Motivation In North America

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The growth in popularity lead to the establishment and growth in commonality of advocacy consulting firms, community groups, and university planning departments such as the advocacy firm Urban Planning Aid or the Pratt Institute’s Center for Community and Environmental Development . Overall, Jacobs’ influence in community advocacy “showed people around the country that they could fight the urban renewal bulldozer—and win” when empowered enough by the advocacy groups .
Again, even though Jacobs did not touch on the topic of social stratifications and prejudice in North American cities, her influence in the growing popularity of advocacy firms in North America helped to alleviate the gentrification problems caused by the urban renewal movement
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Taking a more philosophical side as to why people move the way they do when they live in cities, Jacobs explored “what is the morality that keeps these cities going” in her book Systems of Survival. Her book questioned cities places “in the grand scheme of things, in nature, and how our economies fit with nature” with a, once again, ecological minded perspective towards economies, people, and their natural or human made surroundings . At first she viewed cities through the way people interact with each other and go throughout them. Then, starting in the late 80s and early 90s, Jacobs deepened her perspective on peoples interactions with cities to involve the morals involved in the way people interact in the city, the morals involved in their distribution and the morals involved with companies and industries in the cities as she reflects on it in her 1992 book Systems of Survival . As she thought about the morality involved in city life, she began to integrate her ideas to develop theories about urban planning because she believed that her planning theories would “work much better than thinking by myself how things ought to be,” using the city’s dwellers moral values based on data she collected by simply having conversations with pedestrians on the streets . As she did early in her career, Jacobs based her new theories and philosophy on the cultural dialogue of towns, admirably sticking with the people-oriented …show more content…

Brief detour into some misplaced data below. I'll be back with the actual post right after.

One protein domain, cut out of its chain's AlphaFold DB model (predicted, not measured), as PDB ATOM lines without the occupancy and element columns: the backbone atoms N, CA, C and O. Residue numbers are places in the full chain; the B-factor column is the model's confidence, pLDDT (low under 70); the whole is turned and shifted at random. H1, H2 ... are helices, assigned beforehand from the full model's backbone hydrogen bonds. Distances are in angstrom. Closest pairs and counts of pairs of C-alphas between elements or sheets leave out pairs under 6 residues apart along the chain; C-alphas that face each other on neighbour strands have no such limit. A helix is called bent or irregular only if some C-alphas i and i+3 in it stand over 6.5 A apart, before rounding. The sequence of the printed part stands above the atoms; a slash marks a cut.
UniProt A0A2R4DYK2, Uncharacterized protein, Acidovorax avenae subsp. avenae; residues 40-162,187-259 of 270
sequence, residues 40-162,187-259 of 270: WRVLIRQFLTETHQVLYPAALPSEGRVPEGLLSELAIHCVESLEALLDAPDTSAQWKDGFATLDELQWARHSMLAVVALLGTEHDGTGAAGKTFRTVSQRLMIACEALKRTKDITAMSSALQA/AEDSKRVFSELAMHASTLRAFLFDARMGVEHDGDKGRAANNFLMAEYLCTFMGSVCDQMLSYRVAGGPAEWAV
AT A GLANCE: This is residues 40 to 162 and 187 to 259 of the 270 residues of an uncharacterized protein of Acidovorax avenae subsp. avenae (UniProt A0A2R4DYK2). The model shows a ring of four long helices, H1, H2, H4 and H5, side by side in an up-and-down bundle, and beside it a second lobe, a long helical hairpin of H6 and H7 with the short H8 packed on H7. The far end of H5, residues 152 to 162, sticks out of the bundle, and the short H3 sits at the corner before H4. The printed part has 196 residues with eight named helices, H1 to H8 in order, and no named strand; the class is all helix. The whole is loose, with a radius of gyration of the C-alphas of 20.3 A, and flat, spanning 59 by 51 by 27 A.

Since then there has been a long list of tributes and support for her work as well as moved many city dwellers to be involved in the health of the development of their cities . Her most famous piece, The Death and Life of Great American Cities lives on to serve as “her hymns to active American neighborhoods” since she changed the course of development of them simply by writing about her planning theories and making them something that any secular citizen, not even in North America, but in every country that had access to a translated version of her work . Loving Toronto’s “livability and urbanity,” anybody can see Jacobsean blocks that include diverse parks serving dogs, kids, sunbathers, students on their laptops, and even the homeless . In other Toronto neighborhoods you can see “densely-packed old and new buildings” with many kinds of different routes to get through town that encourages exploration and walkability . Toronto also reflects being home of Jacobs on its main Bloor Street that is home to local family owned retail stores and restaurants that face the block and is always lively with diverse types of pedestrians, from workmen, to shoppers, students, to mothers and was only one block from her Toronto home . Jacobs lived a good amount of her adult life in Toronto, but also greatly impacted the state of New York well before that where she became the “Charles Darwin of the city”

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